Petition Drives to Ban Gay Marriage Succeeding

 

The state-by-state push for constitutional bans on same-sex marriage is moving forward in Arkansas, Michigan, Montana and Oregon, where ballot initiative groups appear to have collected far more than enough signatures to place amendments before voters in November.

Despite legal challenges by gay rights supporters designed to delay signature-gathering efforts and invalidate petitions, same-sex marriage foes submitted record numbers of signatures in these states. If the petitions are validated by state election officials, it will bring to eleven the total number of states that will vote on constitutional gay marriage bans this fall.

Arkansas, Michigan and Oregon are considered battleground states in the upcoming presidential election, prompting charges that conservatives are using the gay marriage debate as a wedge issue to inflame their base and get out the vote in November.

"Clearly conservative activists have seen this as a window of opportunity to put a divisive issue on the ballot that will help them in the general election," said Kristina Wilfore, executive director of the Ballot Initiative Strategy Center, a Washington, D.C.-based advocacy group that advocates left-leaning ballot initiatives.

Supporters of the traditional definition of marriage deny this, asserting that the triggering event was a November 2003 Massachusetts high court decision that legalized same-sex marriage in the Bay State and thrust the issue onto the national stage.

In a backlash against the Massachusetts ruling, which took affect May 17, lawmakers in Congress and statehouses nationwide have said constitutional gay marriage bans are the surest way to keep gay marriage from being recognized elswhere.

Such amendments have passed legislatures and will go before voters in seven states: Georgia, Kentucky, Louisiana, Mississippi, Missouri, Oklahoma and Utah. The issue goes before voters first in Missouri, where Democratic Gov. Bob Holden placed the amendment on the August primary ballot. Louisiana voters will decide next on September 18, and the rest will vote during the general election in November.

Same-sex marriages are already outlawed in all of these states through so-called "Defense of Marriage Acts," laws passed shortly after Congress created the 1996 federal law of the same name that allows states to forbid same-sex couples the right to wed. But gay marriage opponents fear that these laws may be overturned in court.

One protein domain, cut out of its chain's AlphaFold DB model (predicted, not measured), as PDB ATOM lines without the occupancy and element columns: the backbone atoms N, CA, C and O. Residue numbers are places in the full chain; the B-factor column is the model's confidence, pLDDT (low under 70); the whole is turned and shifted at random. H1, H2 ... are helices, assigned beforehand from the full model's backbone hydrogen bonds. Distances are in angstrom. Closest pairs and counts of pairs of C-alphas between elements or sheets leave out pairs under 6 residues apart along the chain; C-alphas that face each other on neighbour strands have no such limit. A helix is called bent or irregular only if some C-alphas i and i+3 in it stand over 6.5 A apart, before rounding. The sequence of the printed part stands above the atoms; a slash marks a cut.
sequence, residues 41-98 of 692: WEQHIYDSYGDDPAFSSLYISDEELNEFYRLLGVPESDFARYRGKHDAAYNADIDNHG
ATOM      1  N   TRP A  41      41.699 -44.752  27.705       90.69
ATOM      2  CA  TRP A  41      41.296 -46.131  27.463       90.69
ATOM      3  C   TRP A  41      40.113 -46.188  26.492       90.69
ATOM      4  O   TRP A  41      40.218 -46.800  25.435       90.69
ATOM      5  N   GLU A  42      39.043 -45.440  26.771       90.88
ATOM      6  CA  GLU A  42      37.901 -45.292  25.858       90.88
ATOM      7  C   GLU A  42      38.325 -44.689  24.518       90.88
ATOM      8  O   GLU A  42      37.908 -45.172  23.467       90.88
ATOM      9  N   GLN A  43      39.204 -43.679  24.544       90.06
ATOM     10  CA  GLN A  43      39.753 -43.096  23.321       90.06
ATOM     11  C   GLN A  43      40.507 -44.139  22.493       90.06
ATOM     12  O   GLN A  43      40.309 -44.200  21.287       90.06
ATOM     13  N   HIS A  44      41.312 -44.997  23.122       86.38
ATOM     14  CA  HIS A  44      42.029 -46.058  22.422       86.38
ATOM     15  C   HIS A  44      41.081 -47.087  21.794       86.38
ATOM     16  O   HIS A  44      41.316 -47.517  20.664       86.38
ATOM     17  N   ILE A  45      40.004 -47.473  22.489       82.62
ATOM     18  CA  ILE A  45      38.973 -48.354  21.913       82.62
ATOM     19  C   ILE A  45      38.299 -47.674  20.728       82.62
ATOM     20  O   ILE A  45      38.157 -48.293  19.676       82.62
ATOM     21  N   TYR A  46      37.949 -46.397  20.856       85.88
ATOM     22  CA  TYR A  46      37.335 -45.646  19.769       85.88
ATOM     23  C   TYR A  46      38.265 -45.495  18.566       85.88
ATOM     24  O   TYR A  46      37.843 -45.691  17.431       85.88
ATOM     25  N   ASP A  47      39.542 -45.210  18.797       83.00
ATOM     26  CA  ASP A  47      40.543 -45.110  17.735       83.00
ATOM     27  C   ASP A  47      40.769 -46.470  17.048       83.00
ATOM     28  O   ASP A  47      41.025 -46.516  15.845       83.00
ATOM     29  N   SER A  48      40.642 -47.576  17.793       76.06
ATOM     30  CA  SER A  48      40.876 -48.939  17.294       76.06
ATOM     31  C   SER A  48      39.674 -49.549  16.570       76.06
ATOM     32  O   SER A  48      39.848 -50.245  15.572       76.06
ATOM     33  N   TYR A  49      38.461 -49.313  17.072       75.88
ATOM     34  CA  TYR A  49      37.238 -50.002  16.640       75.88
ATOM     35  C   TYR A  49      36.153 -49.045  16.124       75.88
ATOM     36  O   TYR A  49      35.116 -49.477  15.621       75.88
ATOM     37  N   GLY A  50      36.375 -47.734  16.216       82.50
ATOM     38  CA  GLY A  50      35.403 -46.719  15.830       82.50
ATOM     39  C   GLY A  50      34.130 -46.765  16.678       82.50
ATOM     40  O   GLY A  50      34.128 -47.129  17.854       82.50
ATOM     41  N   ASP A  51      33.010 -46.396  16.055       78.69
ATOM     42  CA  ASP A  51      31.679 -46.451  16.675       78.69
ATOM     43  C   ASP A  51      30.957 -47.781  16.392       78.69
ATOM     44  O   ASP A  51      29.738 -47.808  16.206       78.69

"We decided that the only way to protect Arkansas was to raise the marriage law to the level of the constitution, and we're going to give the people a chance to vote on that," said Chris Stewart, a lawyer from Little Rock, Ark., who helped draft the amendment petition for the Arkansas Marriage Amendment Committee. The group turned in 200,693 signatures July 1, one day early and more than twice the 80,650 they needed.

The development in Arkansas marked a four-for-four victory for citizen-groups trying to put marriage amendments on the November ballot.

On July 5, supporters of the traditional definition of marriage in Michigan turned in 475,000 signatures more than the 317,000 needed to put a constitutional amendment banning same-sex marriage before voters in November.

On June 30, supporters in Oregon turned in 244,000 petition signatures, more than twice the 100,840 signatures needed and the largest pestition drive in memory, election officials said.

On June 18, Montana advocates turned in more than 70,000 signatures far more than the 41,020 needed.

Citizen initiative drives in North Dakota and Ohio have until August to collect the required signatures. Also still considering gay marriage amendments are lawmakers in Delaware and North Carolina.

Now, advocates for and against the amendments are turning their attention to the fall campaign, when millions of dollars are expected to be spent on both sides of the issue.

The campaigning is already heated in some cases: a gay rights activist in Pontiac, Mich., claimed she was shoved and verbally assaulted by a marriage amendment petitioner; in Oregon, the Defense of Marriage Coalition delivered its petitions to state officials in an armored truck with guards.

"All that love the sinner but hate the sin stuff is garbage. This is obviously a campaign of hate and intolerance against gays and lesbians," Sean Kofosky, spokesman for the Michigan Triangle Foundation, said.

The success anti-gay marriage groups have had in collecting signatures is expected to translate into victory at the ballot box. However, gay rights advocates promise to wage a fiercely contested campaign against the amendments, although they admit they are outnumbered and out-funded in most states.

"I don't anticipate we will be able to prevail in many of these states, but we will wage a very strong campaign," said Seth Kilbourn, national field director for the Human Rights Campaign, the nation's largest gay rights advocacy group. 

 
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